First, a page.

The Hispanic Faculty/Staff Association (HFSA) is a campus-wide organization that has been making a positive impact on the university through advocacy, education and service. In honor of Hispanic Heritage Month, we are spotlighting several HFSA members who are leading efforts to make the university a more inclusive, equitable place for Hispanic/Latino faculty, staff and students. We caught up with Desiree D. Alva to learn more about her experiences in the organization, and how it has provided a community on campus that feels more like home.
Desiree D. Alva
Director of Student Programming and Assessment, Office of Student Affairs
Role: FIESTA Committee Chair
Hometown: San Antonio, Texas
What are the benefits of being an HFSA member?
I remember my first ever meeting five or so years ago. I walked into the room and saw a sea of folks who looked just like me. You don’t know how that feels until you spend most of your time at work in spaces where you are usually the minority. It only got better from there. I started to meet others who worked all over campus and, little by little, the huge campus I had once known started to be scaled down and comfortable. This is something we always encourage our students to do, to scale down the campus by finding their community. HFSA is my community and it is a powerful example of why “affinity groups” are needed at predominantly white campuses like UT.
Do you have any HFSA events coming up this fall that you’re looking forward to the most?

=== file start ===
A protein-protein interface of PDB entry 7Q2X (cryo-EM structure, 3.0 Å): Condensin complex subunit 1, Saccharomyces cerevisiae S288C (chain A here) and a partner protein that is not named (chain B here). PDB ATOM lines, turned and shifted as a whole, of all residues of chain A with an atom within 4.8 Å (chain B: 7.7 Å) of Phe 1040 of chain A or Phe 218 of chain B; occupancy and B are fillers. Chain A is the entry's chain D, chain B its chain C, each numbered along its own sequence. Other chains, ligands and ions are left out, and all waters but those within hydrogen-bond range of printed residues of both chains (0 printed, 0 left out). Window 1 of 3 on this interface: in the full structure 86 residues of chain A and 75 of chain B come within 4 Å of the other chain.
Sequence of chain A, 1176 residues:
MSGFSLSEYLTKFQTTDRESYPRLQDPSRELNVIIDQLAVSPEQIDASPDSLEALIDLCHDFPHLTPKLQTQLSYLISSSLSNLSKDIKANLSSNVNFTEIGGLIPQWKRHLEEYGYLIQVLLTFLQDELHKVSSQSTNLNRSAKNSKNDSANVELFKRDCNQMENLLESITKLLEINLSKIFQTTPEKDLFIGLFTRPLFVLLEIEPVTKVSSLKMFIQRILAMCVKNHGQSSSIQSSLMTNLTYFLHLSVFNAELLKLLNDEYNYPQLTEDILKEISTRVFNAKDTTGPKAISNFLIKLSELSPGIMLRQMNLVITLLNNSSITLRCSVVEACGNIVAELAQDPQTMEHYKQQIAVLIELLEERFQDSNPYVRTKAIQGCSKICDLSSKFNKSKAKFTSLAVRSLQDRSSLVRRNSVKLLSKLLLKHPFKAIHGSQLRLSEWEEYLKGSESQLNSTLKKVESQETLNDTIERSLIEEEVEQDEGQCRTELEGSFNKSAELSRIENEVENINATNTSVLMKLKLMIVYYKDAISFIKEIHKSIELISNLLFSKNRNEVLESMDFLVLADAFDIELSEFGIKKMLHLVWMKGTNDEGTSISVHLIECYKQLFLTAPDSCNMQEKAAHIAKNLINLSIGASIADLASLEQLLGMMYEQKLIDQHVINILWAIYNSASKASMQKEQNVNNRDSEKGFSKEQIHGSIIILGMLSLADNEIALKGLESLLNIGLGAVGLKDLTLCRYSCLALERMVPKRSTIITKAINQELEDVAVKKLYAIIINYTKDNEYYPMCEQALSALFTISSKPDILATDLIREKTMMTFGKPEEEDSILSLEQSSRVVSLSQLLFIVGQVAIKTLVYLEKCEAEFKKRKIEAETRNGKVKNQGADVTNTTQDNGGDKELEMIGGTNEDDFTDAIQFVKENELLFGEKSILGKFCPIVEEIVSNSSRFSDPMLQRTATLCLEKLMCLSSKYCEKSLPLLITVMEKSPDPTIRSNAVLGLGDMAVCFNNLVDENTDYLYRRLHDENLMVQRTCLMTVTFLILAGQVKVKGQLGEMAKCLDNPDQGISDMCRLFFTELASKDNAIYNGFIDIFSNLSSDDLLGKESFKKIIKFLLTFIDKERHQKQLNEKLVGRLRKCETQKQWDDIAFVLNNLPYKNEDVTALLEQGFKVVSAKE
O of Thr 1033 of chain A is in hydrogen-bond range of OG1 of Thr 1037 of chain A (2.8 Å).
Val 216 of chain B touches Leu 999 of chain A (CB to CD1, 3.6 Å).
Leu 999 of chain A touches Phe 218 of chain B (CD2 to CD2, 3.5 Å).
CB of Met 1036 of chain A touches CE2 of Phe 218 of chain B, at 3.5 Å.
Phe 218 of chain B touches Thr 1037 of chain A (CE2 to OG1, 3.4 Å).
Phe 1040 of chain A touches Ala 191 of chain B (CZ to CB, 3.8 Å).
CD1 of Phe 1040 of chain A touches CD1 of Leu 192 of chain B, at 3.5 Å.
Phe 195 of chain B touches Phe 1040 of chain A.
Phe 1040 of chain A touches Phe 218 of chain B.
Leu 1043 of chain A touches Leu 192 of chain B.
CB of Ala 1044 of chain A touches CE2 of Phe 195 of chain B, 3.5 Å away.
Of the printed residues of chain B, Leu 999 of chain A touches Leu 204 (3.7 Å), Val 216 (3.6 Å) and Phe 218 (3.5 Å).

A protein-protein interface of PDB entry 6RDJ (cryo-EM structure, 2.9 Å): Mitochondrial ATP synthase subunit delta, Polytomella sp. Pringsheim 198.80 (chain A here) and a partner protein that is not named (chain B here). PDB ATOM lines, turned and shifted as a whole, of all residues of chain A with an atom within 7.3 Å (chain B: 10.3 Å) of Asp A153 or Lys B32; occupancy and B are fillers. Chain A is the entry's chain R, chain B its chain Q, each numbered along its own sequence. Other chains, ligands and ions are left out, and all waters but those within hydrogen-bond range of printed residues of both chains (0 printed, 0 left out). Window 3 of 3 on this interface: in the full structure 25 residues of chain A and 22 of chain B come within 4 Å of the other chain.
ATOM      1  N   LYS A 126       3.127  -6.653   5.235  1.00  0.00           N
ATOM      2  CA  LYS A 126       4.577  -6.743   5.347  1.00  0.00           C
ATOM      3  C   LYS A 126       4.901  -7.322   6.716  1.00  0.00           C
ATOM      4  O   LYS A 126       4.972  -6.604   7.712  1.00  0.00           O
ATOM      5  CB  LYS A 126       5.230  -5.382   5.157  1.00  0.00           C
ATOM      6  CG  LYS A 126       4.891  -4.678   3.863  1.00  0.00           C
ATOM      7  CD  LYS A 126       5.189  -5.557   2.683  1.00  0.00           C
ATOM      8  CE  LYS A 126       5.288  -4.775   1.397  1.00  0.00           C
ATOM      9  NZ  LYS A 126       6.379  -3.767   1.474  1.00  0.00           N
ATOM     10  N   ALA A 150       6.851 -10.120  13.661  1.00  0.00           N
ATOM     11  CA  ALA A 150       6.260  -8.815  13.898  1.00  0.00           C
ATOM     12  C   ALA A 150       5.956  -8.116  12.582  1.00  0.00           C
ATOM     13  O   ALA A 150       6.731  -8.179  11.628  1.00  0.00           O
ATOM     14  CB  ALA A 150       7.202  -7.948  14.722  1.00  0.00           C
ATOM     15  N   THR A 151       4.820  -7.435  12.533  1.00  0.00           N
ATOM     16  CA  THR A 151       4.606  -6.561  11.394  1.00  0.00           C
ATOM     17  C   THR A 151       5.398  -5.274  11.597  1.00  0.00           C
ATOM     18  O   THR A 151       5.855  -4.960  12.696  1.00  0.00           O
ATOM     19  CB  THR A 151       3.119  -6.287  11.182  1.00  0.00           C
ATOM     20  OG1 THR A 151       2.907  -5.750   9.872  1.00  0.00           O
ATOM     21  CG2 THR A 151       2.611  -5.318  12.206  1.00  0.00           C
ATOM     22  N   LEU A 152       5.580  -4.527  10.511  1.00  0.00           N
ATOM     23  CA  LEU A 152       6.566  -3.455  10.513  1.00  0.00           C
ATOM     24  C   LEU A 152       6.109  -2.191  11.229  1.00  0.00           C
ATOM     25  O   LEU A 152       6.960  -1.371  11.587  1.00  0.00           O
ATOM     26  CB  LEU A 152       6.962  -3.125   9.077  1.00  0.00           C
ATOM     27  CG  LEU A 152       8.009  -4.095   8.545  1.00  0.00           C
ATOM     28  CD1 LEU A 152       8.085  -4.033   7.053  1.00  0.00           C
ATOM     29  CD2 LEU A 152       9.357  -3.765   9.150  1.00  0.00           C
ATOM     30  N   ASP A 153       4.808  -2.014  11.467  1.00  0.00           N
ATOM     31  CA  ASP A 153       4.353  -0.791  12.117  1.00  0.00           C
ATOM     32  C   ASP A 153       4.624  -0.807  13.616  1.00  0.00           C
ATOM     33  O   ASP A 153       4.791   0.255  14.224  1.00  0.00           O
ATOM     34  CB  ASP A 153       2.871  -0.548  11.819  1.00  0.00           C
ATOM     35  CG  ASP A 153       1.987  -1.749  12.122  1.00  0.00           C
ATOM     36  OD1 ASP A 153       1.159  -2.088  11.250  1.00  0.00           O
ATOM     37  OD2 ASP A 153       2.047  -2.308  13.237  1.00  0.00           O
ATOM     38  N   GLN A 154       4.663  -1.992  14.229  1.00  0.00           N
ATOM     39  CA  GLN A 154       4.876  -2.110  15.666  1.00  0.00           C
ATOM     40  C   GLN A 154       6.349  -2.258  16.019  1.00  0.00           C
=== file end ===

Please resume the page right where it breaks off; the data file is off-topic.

I look forward to all of the HFSA events on campus. Any time that I can step away and engage is a treat for me. Some of my favorite’s are to donate to the John Treviño Jr. Holiday Assistance Program in November to help support university employee families during the holidays. I also look forward to the East Austin Gift Program, in which you can sponsor a child a drop off a gift at Sanchez Elementary School. Both of these programs are examples of how anyone could support both the university community as well as the greater Austin community. If you’re looking for an event to attend in the spring semester, I would recommend FIESTA 2022! Last year, we did a virtual event complete with music and bingo. Everyone who donated to our HFSA Student Scholarship fund received a thank you gift complete with salsa and chips to enjoy during the event. I highly recommend it!
Are you a first-gen college student?
By definition, I am not a first-gen student because my mother went to college and— after years of studying in community colleges and private and public universities— she graduated from The University of Texas at San Antonio in 1990 at 46 years old. That said, she had a lot of help along the way. She was a custodian at San Antonio College for years until a faculty member took her under their wing and guided her along introducing her to other mentors. It was a long journey with lots of bumps along the road.
What challenges did you face in college, and how did you overcome them?
When it came time for me to think of college, her encouragement was there, but she didn’t quite know how to guide me. With the help of College Forward and TRIO and other support programs, I made my way through the application process and attended the University of Wisconsin at Madison. The campus was literally 1,000 miles away from my home, and I was terribly homesick. I experienced culture shock and imposter syndrome since I was the last of six kids and the only one to graduate with a four-year degree. I believe that my strength and courage to pursue college was because of my mom, and my success was due to the many Chicana and Chicano faculty, staff and students I met along the way in Madison, WI. So when I am asked if I am first-gen, I say no, but I can definitely identify with feeling isolated and out of place and not wanting to tell my family when I called home because they couldn’t understand what I was going through or how to support me with the many challenges and struggles that college presented for me.